We were delighted that Freddie, a first-year undergraduate, was selected to join the Cambridge team in this year’s Boat Race. He then rowed for Emma in the May bumps, helping the men’s first VIII to win their blades in their new boat, ‘Spirit of 56’.
This new boat had just been given to the Boat Club by the Lent Term 1956 third VIII to mark the sixtieth anniversary of winning their blades. The bumps were particularly exciting as the ladies’ first VIII also won blades, in their nearly new boat, ‘Dame Fiona’, which was launched last year.
Freddie says: "Rowing for Cambridge University Boat Club this year has been a novel experience for me. Completing the training programme in tandem with studying first-year engineering has at times been quite challenging and I have had a very
different timetable from that at school.
A typical day at Cambridge consisted of waking before six to eat a reasonable breakfast before morning training at the Goldie Boathouse. From training, I would go straight to nine-o’clock lectures at the engineering department, followed by a quick lunch and a bus ride from Goldie to the Ely Boathouse for a water session. The working time lost because of rowing all afternoon had to be made up for by studying hard in the evenings, which gave me a packed schedule!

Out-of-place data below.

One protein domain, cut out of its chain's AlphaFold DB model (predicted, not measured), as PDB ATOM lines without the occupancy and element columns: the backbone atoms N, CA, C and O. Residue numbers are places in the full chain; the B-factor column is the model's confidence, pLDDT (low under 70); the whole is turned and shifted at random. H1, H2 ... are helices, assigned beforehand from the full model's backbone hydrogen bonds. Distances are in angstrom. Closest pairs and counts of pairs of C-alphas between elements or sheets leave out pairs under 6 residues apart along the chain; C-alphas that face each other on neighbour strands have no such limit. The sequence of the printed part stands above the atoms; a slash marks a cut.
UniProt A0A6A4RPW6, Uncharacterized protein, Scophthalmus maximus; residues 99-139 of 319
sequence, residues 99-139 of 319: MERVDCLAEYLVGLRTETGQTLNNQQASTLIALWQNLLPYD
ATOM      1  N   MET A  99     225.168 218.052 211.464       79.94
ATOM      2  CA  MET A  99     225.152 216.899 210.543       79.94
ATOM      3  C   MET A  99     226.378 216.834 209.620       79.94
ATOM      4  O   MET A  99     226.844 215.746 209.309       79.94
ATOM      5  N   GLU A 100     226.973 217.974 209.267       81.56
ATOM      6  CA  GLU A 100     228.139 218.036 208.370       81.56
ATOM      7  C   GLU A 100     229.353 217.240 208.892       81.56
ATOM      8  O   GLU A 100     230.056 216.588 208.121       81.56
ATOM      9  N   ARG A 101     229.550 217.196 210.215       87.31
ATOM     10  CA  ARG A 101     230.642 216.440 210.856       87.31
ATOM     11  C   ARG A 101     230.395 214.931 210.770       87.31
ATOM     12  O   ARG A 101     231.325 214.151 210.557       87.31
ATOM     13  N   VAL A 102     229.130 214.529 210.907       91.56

This year’s squad had a mixture of undergraduates and graduates, and so was very varied in terms of its members’ backgrounds and ages. This gave rise to a range of rowing experience and ability, and a unique dynamic. Although the mix was initially rather daunting, I quickly found myself being friends with students up to 12 years my senior. Training with rowers who had already been racing at top university level for four or five years was hugely helpful to my own development; coming straight from schoolboy rowing I quickly improved both on and off the water.
The first term was draining as I had to balance academic commitments and arrange supervisions around the six hours each day I devoted to rowing. I also had to adjust to earlier mornings and a heavier training load than I was used to. However, through the year I found that balancing the two sides of Cambridge life became second nature and the older members of the squad who had also studied my course were incredibly helpful. Being a part of an historic race, which I had grown up watching, was a very special experience for me, and I have found that my rowing (and time management) skills have improved more than I could have hoped for as a result."